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The Help to Buy equity loan scheme has helped more than 210,000 borrowers to climb on to the property ladder since its launch in 2013.
It offers many attractive benefits to first-time buyers – and home movers – but how does it actually work?
1. The equity loan scheme lends up to 20% of the price of a new-build interest-free for five years. In February 2016, the maximum loan size was doubled to 40% in London, to take account of the capital’s higher accommodation prices.
2. Purchase prices are capped. Applicants can choose from selected new-builds costing up to £600,000, so the maximum loan size is £240,000 in Greater London and £120,000 outside it.
3. You still have to raise a 5% deposit and take out a mortgage for the rest.
4. When Help to Buy borrowers reach the end of the interest-free five-year period they have to start paying interest on their loan. You’ll pay 1.75% interest on the outstanding amount, rising annually by the increase in the Retail Price Index plus 1%.
5. The actual loan itself has to be paid back either when the property is sold, or after 25 years. You repay the same percentage you borrowed at the outset, so if your home has increased in value the sum will be more than the original loan, although if it’s fallen into negative equity, it will be less. You can repay the equity loan earlier, but each repayment must be at least 10% of the property’s value at the time, and there will be a valuation fee.
6. Help to Buy is open to existing as well as new homeowners, yet first-time buyers account for more than four-fifths of the total.
7. Using the Help to Buy scheme means that you should get a more competitive mortgage deal, as borrowing 55% or 75% of the value of the property means you gain access to lower rates of interest.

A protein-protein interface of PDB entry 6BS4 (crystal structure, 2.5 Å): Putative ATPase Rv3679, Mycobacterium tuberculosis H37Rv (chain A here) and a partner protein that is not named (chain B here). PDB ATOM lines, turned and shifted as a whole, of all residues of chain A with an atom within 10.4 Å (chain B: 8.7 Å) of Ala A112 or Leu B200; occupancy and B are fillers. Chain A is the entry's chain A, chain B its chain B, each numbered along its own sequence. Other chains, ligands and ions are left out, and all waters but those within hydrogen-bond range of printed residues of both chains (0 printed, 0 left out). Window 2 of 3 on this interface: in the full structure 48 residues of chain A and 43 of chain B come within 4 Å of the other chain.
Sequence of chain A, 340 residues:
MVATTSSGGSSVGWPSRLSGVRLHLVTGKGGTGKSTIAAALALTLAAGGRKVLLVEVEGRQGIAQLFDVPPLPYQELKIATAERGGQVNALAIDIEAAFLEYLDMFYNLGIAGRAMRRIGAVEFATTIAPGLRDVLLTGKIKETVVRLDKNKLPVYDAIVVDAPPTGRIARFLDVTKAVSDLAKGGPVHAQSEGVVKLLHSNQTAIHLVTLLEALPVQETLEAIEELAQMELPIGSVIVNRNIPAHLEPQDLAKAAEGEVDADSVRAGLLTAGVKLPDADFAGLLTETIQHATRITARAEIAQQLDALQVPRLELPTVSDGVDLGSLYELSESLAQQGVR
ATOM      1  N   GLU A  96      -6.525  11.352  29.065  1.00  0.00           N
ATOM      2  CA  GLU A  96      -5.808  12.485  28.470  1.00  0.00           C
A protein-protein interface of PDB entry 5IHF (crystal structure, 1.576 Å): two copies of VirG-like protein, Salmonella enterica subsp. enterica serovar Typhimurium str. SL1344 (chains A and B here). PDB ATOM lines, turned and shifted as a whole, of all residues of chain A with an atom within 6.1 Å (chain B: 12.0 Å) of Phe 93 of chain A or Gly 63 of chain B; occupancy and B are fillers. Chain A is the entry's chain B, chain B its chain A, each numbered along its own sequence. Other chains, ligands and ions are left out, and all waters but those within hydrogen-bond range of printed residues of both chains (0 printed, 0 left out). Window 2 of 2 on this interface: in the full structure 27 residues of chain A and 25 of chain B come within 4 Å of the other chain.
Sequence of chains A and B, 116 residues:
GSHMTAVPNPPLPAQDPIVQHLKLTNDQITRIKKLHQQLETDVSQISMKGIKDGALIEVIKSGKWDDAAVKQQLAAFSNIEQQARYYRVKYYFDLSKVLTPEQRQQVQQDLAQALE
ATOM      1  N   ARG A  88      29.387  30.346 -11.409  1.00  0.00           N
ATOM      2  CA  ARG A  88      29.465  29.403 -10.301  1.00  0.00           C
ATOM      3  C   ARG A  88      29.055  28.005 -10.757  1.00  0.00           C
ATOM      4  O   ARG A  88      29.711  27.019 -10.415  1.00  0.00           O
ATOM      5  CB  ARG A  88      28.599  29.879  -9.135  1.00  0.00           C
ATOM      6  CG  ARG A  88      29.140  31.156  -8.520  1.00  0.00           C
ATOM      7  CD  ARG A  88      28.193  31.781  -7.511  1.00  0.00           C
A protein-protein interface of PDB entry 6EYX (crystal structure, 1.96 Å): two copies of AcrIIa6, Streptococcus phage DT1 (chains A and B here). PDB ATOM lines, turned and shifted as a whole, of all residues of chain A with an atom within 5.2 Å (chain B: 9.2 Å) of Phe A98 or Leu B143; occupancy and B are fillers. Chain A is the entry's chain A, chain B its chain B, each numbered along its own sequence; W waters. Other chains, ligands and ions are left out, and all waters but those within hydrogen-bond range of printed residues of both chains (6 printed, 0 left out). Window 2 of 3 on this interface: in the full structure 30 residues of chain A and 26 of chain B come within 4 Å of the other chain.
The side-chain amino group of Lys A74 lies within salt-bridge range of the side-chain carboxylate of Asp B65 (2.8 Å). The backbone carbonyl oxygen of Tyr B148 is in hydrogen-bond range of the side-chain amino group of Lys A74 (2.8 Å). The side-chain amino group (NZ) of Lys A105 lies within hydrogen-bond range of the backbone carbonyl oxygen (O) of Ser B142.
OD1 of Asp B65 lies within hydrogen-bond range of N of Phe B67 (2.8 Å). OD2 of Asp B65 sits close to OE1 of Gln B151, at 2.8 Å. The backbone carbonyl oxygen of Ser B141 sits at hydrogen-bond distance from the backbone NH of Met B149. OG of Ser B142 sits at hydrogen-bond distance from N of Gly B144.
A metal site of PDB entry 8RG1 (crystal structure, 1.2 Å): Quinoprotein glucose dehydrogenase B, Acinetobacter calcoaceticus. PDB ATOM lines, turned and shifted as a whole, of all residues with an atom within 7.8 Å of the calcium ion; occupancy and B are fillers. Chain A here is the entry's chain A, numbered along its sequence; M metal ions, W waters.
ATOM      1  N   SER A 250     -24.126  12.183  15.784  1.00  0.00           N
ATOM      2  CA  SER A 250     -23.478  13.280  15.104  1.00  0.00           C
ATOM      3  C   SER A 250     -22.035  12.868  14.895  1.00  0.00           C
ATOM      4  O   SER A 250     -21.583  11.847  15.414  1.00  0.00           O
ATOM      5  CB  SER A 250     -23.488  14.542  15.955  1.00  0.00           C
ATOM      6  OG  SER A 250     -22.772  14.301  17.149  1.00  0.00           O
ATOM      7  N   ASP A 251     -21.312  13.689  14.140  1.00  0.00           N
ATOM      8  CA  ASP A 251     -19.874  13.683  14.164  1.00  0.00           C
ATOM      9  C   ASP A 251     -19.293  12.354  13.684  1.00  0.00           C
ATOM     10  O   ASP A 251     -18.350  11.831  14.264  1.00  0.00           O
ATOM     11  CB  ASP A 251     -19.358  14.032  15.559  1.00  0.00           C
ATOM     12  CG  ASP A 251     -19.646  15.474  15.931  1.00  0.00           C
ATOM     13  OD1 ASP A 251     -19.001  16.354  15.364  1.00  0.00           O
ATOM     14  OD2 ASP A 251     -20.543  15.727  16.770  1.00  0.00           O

8. You will need a specialist Help to Buy mortgage rather than a mainstream mortgage. A mortgage broker can scour the market to find you the right mortgage at the lowest rate.
9. You will also need to apply for a Help to Buy equity loan, which runs separately from your main mortgage. This will be organised through your local Help to Buy agent. Visit www.helptobuy.gov.uk.
10. Applicants are not eligible for Help to Buy if they own anything else, even if you don’t live there – for example, a buy-to-let or inherited property.
You won’t be eligible for if you’re applying with a partner who already owns a home unless that property is being sold to part-fund the new purchase.
11. As a Help to Buy homeowner, it’s possible to buy out some of the government stakes. Known as ‘staircasing’, you can purchase chunks of 10% of the property’s value. When staircasing, you’ll need to pay for a valuation plus an administration fee of £200.
12. First-time buyers can save in a Help to Buy ISA to boost their deposit. A maximum of £200 a month can be saved, plus an extra £1,000 in the first month. If you pay in £12,000 over 55 months you qualify for the maximum £3,000 government bonus. It will be paid only if the savings are put towards a deposit on a property. The money is paid directly to the solicitor dealing with your house purchase at the point of completion – you don’t get the cash in hand. It’s only available as a cash Isa.
13. Help to Buy was due to finish but has instead been extended until 2023 with major changes that come into play in April 2021. From then it will be restricted to first-time buyers only, so anyone owning or who has previously owned a home will no longer be eligible. Regional price caps are being introduced which means maximum purchase prices will drop to £437,600 in the South East, and £407,400 in the East of England. The maximum price in London will remain at £600,000.
14. Critics of the Help to Buy scheme have blamed Help to Buy for inflating property prices and lining the pockets of new-build developers.
15. Help to Buy isn’t right for everyone. Speak to your independent mortgage broker to work out if it’s the best option for you and your circumstances.